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NBA trade deadline: What Rajon Rondo is worth to the Celtics and others

Will the Celtics trade Rondo? That depends on how quickly Danny Ainge plans to rebuild his team and how desperate other teams are to get the point guard.

Kim Klement-USA TODAY Sports

From my perch 3,013 miles away, there's one overriding reason I think the Boston Celtics will seriously consider and potentially end up trading Rajon Rondo in the next three days: He's worth more to other teams than he is to the C's.

That may seem odd given his history in Boston, his comfort level with Danny Ainge and his budding relationship with Brad Stevens. Ainge certainly knows what Rondo can bring. Everyone in his front office has seen it first-hand. But I think that familiarity may be what convinces Ainge that he can't pass up one of the godfather offers being mentioned.


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The thing about Rondo is that he's the type of point guard who doesn't just give his teammates better looks. He also needs better teammates in order to operate at peak levels. Boston does not have that, and there's little indication Ainge can get the roster around Rondo in shape after one more offseason.

This is going to be a process. Kelly Olynyk and Jared Sullinger show promise offensively, but that's not a competitive front line even in the East. Avery Bradley is nice, but he's also due to get an extension and might cost something Ainge isn't willing to pay. Jeff Green is Jeff Green, just islands of solid play dotting a flooded plain of meh. And that's basically it.

Meanwhile, the Celtics' 2014-15 payroll isn't low. Boston is within a shout of the salary cap, unlike a few other squads looking to pivot. Where Ainge's flexibility lays is not necessarily in salary space, which can lubricate trades and make all-important sign-and-trades in either direction more viable. Ainge's flexibility is in all those damned draft picks he has collected. Those and expiring salaries can be swapped for stars, in theory, just like in 2007 when Ainge nabbed Kevin Garnett and Ray Allen.

Rondo on a 19-35 team whose leading scorer is Green is a waste, and Ainge knows that. Rondo on a rebuilt Celtics team with a star or two brought in for picks and dead salary is a different story. The question is whether Ainge thinks he can pull off that switch quickly, and how much patience he thinks Rondo has left. Remember, Rondo is one of the smartest and most brusque players in the league. Observers might take that to mean that he's an a--hole, but that's uncharitable. He does not like wasting effort or a team, and he knows how NBA rosters work. I'm totally convinced that Rondo and Stevens are a good match and that they will get along. I'm not sure Rondo and a dilapidated roster will co-exist long before things get prickly.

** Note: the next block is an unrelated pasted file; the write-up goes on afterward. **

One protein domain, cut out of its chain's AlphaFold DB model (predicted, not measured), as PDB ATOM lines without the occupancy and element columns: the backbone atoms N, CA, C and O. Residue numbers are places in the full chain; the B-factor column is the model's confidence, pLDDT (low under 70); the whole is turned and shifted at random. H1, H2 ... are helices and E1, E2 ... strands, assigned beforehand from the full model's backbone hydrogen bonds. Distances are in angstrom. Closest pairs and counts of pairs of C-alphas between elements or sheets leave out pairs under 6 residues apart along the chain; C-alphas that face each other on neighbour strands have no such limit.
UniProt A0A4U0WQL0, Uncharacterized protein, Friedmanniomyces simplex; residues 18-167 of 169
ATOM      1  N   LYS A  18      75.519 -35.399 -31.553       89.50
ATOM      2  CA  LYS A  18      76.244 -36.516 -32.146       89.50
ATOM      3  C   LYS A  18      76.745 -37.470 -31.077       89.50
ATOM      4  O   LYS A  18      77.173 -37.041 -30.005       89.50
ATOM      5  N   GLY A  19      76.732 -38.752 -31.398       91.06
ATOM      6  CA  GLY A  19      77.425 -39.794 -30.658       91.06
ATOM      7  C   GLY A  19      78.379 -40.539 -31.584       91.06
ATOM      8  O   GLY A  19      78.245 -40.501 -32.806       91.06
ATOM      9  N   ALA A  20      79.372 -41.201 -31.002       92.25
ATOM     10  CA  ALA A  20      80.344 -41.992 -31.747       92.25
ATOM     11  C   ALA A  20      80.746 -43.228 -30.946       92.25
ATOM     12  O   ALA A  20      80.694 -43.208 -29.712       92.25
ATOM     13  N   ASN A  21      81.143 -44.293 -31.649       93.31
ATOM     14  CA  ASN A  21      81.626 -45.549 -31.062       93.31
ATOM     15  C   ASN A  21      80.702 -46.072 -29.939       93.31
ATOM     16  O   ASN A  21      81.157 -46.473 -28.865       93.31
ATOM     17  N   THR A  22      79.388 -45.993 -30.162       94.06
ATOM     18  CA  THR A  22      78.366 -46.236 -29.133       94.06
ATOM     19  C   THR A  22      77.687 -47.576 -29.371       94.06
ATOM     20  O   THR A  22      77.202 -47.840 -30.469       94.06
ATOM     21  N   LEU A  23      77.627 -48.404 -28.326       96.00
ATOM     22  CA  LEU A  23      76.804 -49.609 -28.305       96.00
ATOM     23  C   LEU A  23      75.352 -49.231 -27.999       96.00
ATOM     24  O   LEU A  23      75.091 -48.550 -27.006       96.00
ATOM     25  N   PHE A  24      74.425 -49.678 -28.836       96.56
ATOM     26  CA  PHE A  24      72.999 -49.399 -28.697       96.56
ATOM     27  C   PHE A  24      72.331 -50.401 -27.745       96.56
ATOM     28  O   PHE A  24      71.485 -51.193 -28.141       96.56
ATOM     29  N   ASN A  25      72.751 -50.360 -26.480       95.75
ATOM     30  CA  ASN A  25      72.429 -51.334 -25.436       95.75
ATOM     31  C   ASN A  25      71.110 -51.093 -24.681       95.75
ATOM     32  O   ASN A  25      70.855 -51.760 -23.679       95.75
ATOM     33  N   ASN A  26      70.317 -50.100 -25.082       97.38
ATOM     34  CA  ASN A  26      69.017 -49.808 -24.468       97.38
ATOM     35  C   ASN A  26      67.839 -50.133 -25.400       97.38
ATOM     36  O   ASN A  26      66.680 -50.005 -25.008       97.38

But for another team, one with offensive talent and a defensive need at the point? Rondo can make a world of difference. His career plus-minus and on-off numbers speak to this. With the weird exception of last season, Boston has always been better with Rondo on the court, sometimes much better, and this is a squad that has featured Hall of Fame scorers. Put Rondo on a team with great scorers in their prime -- DeMar DeRozan or DeMarcus Cousins -- and you're likely to see similar results. Only two contemporaries are his equals in passing skill and court vision (Jason Kidd, Steve Nash), and of those only one (Kidd) was a comparable defender.

Is Rondo worth two first-round picks to the right team? That depends on where the team is headed and how desperate management is to take it there. The Sacramento Kings, for example, badly want to be competitive next season and a playoff team in 2015-16 before they break in a new arena the following fall.

Ben McLemore figures to be really good ... someday. He's not there yet, and he might not be reliable as a scorer until 2016 or 2017. It may be pound-foolish to trade such a young asset and a protected first-rounder for an older player, but that's in a friction-less utopia. Moves have to be judged in the context of their environment, and the Kings need to get better quickly. A Rondo-Gay-Cousins lineup is, barring injury, much better than the status quo over the next two seasons.

That's just one team. There are maybe a dozen others doing the Rondo calculus. (And yes, there's a report that a Kings deal fell apart because Rondo wouldn't re-sign with Sacramento. He's under contract for 2015-16, though, without a player option. A bold team could convince itself it would be able to keep him with a good, rising season next year.)

To get a deal for Rondo, everything needs to work out for both sides. Ainge needs to convince himself that he can't flip the team around quickly enough to make Rondo happy. The folks trading for Rondo need to be convinced he puts them over the top and would help them reach their goals better than the assets heading out. It's a great ballet that sometimes works and sometimes doesn't. We'll see by Thursday afternoon whether the music ends for Rondo in Boston.

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